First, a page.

Southeast
Kyle & Keith Rossin lead mangrove planting efforts. (Photo by Thomas Cord, Palm beach Post)

FL - Are mangroves the answer to climate change? West Palm growers say yes

In what will be their biggest project yet, Mang has so far donated more than 3,300 mangroves to a collection of islands in the Lake Worth Lagoon estuary.

This article is part of a USA TODAY Network reporting project called "Perilous Course," a collaborative examination of how people up and down the East Coast are grappling with the climate crisis. Journalists from more than 35 newsrooms from New Hampshire to Florida are speaking with regular people about real-life impacts, digging into the science and investigating government response, or lack of it.

WEST PALM BEACH — Gone are the days of game, set, match on this backyard tennis court. The cracks in the sun-bleached hardcourt highlight its age. But there's a new game afoot.

In place of shoe scuffs and fuzzy yellow balls are rows of square garden beds, each holding as many as 100 potted mangroves of varying ages and species.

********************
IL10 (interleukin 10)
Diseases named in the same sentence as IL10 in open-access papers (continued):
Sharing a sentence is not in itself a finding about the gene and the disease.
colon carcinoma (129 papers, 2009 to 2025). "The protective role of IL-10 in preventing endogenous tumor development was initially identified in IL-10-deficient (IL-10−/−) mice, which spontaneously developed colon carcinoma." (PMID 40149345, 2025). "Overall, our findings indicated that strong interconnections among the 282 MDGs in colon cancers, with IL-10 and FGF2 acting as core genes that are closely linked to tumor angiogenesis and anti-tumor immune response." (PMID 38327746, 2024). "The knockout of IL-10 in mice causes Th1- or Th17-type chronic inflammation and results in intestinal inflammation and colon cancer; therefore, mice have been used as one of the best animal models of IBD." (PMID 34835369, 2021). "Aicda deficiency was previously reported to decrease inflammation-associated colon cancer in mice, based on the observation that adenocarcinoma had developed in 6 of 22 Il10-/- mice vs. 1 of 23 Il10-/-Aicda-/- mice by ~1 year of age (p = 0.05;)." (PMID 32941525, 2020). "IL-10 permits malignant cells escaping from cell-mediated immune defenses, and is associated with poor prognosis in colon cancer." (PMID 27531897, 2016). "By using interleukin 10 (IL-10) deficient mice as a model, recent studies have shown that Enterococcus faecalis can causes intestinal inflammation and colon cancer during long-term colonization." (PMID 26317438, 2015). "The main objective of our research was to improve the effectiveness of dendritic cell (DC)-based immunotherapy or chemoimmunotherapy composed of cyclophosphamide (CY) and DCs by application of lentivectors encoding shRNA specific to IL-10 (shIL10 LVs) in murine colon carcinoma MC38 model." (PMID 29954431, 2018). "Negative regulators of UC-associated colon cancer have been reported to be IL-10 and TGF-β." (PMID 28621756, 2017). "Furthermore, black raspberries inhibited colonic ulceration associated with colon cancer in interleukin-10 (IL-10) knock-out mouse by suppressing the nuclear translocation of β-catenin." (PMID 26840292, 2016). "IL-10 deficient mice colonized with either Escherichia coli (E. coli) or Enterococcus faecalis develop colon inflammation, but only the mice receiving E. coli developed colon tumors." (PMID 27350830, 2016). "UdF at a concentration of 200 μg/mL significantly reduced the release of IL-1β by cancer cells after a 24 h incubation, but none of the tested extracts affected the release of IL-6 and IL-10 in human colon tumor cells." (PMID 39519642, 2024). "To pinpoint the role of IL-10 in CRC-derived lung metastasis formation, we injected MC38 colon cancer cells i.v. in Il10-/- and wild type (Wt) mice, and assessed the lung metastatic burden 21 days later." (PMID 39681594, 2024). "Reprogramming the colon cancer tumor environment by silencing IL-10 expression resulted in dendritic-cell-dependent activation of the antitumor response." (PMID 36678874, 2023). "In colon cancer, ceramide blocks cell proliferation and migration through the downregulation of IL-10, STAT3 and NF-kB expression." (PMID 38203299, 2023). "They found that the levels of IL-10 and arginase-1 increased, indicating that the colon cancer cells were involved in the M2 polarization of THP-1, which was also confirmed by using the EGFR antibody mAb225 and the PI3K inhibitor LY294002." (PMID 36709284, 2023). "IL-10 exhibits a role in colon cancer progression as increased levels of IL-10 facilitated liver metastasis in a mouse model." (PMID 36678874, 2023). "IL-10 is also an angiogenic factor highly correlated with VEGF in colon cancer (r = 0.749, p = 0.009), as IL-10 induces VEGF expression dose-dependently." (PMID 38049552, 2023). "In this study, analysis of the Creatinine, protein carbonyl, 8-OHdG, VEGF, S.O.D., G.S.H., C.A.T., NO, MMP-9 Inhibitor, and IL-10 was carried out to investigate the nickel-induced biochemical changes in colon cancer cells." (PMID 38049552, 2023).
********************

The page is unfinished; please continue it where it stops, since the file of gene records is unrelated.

It’s here at this sprawling home off a busy road in suburban West Palm Beach where 25,000 of these environmental "Swiss Army knives" grow from seed to flourishing tree.  

When the trees are strong enough to be replanted in nature or in the community, after two years of growth, they are ready to serve as the foundation for new habitats, suck and store carbon from the atmosphere, strengthen eroding shorelines and, overall, tackle the effects of climate change.

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Twins Kyle and Keith Rossin run the mangrove nursery in tandem with their seven-year-old outdoor apparel company called Mang Gear, which promises customers to plant one mangrove with every purchase of a unique mangrove camouflage shirt, sun-protective fishing gaiter, aquatic life sticker or another product.

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